Abstract: SA-PO163

Pyridoxine Lowers Urine Oxalate in Kidney Stone Formers with Enteric Hyperoxaluria

Session Information

Category: Nutrition, Inflammation, and Metabolism

  • 1401 Nutrition, Inflammation, Metabolism


  • Scott, Jennifer, Mayo Clinic, Phoenix, Arizona, United States
  • Humphreys, Mitchell, Mayo Clinic, Phoenix, Arizona, United States
  • Mcadams, Sean, Mayo Clinic, Phoenix, Arizona, United States
  • Keddis, Mira T., Mayo Clinic, Phoenix, Arizona, United States

Pyridoxine is commonly deficient in patients with enteric hyperoxaluria. We hypothesize that pyridoxine replacement may reduce urine oxalate in stone formers with enteric hyperoxaluria.


All patients with nephrolithiasis and urine metabolic analysis between 2008-2016 at Mayo Clinic Arizona were identified. Patients with 24-hour urine oxalate >40 mg and prescribed pyridoxine were included in the study (n=13). Patients with primary hyperoxaluria were excluded.


13 patients with risk factors for enteric hyperoxaluria were prescribed pyridoxine for treatment of nephrolithiasis. 10 (77%) patients had urine metabolic studies performed post-treatment. 5 were male, with mean age of 57.7± 10.7 years. 5 had <2 L/24hr of urine volume, 3 had hypocitraturia (<440mg/24hr), and 3 had hypercalcuria (>200mg/24hr). The mean baseline 24-hour urine oxalate was 70.67 ± 39.40 mg/d. Pyridoxine dose ranged from 25-100mg/d. Repeat urine was performed after median of 10 months (1.5-21). Mean 24-hour urine oxalate was 57.86 ± 33.09 mg/d after treatment (mean difference 12.8 ± 29 mg/d). Urine oxalate level improved in 7 and normalized in 4 patients post-treatment. There was no statistically significant difference between urine oxalate levels pre- and post- pyridoxine treatment (p 0.31). 7 patients had stone analysis performed, 6 of whom had predominately calcium oxalate stones. Only 3 of 10 patients treated had recurrent kidney stones after pyridoxine treatment.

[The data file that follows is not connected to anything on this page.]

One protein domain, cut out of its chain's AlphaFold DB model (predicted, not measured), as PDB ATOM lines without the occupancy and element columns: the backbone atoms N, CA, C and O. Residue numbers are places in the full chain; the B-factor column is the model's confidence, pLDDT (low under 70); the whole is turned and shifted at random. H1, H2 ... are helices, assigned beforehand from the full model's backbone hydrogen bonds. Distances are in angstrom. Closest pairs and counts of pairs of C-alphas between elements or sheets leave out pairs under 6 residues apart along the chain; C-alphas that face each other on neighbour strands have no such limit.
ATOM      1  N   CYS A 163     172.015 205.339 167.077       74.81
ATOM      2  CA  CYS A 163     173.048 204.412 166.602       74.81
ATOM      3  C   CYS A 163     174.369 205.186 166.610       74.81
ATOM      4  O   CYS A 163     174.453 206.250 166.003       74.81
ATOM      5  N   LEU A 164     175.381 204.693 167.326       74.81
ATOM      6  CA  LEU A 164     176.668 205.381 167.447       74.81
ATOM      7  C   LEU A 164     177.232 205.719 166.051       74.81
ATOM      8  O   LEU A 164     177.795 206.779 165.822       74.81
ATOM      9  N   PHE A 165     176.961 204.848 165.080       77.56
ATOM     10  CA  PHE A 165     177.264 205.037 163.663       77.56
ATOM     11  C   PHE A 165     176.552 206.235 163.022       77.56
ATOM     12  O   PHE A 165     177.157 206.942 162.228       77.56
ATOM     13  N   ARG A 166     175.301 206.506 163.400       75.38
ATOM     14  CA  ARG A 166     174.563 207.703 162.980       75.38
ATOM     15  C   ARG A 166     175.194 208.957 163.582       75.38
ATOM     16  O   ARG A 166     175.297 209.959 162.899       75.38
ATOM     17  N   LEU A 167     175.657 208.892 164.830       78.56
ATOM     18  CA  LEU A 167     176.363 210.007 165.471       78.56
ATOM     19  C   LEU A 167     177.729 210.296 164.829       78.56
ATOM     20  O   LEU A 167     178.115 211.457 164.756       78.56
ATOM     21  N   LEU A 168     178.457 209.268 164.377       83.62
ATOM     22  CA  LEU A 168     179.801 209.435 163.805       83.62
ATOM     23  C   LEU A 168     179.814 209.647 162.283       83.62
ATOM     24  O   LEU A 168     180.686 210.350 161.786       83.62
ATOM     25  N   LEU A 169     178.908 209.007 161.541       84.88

In our cohort, pyridoxine improved hyperoxaluria and decreased risk of recurrent nephrolithiasis in 70% of patients. Future studies are required to evaluate the dose of pyridoxine and validate our findings in a larger cohort of patients with malabsorptive enteric hyperoxaluria.

PatientPyridoxine dose(mg)Urine volume(L)Oxalate(mg)Citrate(mg)Calcium(mg)Urine volume(L)Oxalate(mg)Citrate(mg)Calcium(mg)
  24hr baseline   24hr post-treatment   
3 2.5144.3855.6196.81.1726.5167.5134.5
6 3.49173.652.3110.32.96111.144.561.6